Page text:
Would this be Alistair Darling’s advice to George Osborne?
Former chief secretary Liam Byrne’s brief note to his successor achieved a great deal of notoriety last week – but how much better would it have been if Alistair Darling’s parting thoughts to George Osborne had also been leaked. Faisal Islam imagines how that letter could have looked:
Dear Boy Chancellor,
We never got on. You kept on getting leaks of our tax plans from Tory-friendly Treasury staffers. That was a low blow. And then you tried that very clever rhetorical outflanking of the Labour party on bashing the bankers. Laughable!
My abiding regret of the election campaign is not going for your jugular during the Chancellor’s debate, as Campbell suggested.
Nevermind, if you can fend off Cable, and Clarke, you’ll be reading this in Number 11 with the painting of Viscount Goschen gazing down on you.
I’ve left you a present (apart from the signed copy of Courage by G. Brown). You know, and I know that the public finances are a mess because our tax base collapsed during the financial crisis. I know that you will blame me for everything, despite the fact that your published spending and tax plans were minimally different from ours in the half decade before the crisis.
The present is carefully gift-wrapped. Do you know how your definition of the difference between prudence and profligacy is a £6bn reduction in the deficit? Well, guess what, you can have £7.5bn for free.
The Treasury officials who you have so comically accused of routinely underestimating the deficit, totally kitchen-sinked their projections in Budget ’09. So the deficit won’t be £180bn, but closer to £150bn. By the time you get your feet under the desk you will see that the deficit of 09/10 announced by me at £163.4bn will now be £156bn. That’s still a peacetime record, yes, but in any attempt to shrink the deficit, a bit of autonomous self-shrinking always helps.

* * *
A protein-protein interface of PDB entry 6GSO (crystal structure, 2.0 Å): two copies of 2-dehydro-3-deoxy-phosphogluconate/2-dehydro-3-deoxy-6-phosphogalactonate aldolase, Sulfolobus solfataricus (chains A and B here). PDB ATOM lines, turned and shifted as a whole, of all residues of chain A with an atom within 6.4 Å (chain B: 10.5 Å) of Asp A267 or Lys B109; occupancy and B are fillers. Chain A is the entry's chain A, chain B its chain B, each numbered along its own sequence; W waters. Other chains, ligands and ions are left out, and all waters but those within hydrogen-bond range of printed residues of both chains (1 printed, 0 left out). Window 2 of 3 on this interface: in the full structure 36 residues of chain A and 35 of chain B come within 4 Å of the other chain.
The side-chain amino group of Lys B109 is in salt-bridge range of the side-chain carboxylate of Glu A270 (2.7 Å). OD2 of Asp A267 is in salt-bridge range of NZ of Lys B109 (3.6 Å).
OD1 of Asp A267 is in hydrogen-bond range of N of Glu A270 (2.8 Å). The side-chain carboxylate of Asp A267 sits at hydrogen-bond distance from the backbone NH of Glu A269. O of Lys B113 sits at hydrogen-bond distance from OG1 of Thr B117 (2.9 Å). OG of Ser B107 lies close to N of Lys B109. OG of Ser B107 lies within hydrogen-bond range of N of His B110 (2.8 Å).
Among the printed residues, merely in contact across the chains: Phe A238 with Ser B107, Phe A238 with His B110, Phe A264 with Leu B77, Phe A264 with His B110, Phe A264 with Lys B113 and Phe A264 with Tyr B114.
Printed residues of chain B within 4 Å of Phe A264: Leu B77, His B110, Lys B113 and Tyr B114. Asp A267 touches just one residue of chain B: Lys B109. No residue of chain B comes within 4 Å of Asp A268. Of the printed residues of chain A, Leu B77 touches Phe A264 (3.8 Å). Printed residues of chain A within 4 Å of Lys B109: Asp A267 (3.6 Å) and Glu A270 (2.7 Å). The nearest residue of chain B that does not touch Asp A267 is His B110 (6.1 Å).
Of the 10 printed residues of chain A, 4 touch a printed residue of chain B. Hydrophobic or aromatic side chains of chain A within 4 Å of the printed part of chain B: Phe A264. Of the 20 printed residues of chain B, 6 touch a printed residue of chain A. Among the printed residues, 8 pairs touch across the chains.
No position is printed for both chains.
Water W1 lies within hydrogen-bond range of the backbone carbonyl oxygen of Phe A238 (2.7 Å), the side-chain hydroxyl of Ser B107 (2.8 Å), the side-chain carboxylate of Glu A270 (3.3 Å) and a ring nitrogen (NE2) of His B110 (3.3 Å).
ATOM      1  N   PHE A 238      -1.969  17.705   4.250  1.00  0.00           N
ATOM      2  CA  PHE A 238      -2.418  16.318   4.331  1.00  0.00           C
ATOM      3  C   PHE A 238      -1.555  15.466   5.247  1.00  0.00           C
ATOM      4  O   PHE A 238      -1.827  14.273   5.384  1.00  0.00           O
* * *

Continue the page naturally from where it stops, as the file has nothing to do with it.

Actually, I can let you into a secret. If by some miracle we had remained in office, we were always going to prune a couple of quangos as a ritual sacrifice to the Moody gods of Pimco.
But I was very struck by that telegenic lad from Sheffield Mr Clegg: ”It’s like cutting back a tree – do it at the wrong time of year, and you will kill the tree. Do it at the right time, and you help it to grow strong’. Or at least that’s what he thought in March.
It strikes me that these public finance numbers may present a problem. They show that a bit of growth and a spot of extra tax on the rich, can begin to work to close the deficit.
Gordon and I weren’t so off the money. Obviously massive cuts will be needed eventually, and I always planned them. But just how much do you want to actually cut right now, as opposed to preannounce for the rest of the Parliament? I hear your Coalition partners want to re-spend some of that £6bn cuts on jobs schemes. Perhaps you wanna make that £1 – 2bn rather than £100m? You have to decide this weekend, right? Heaven forbid if those cuts come and then Britain is dragged by the Eurozone back into recession. I mean it would be unfair to blame you lot for causing a double dip, but then even the new politics can be unfair.
Best of luck with the coalition,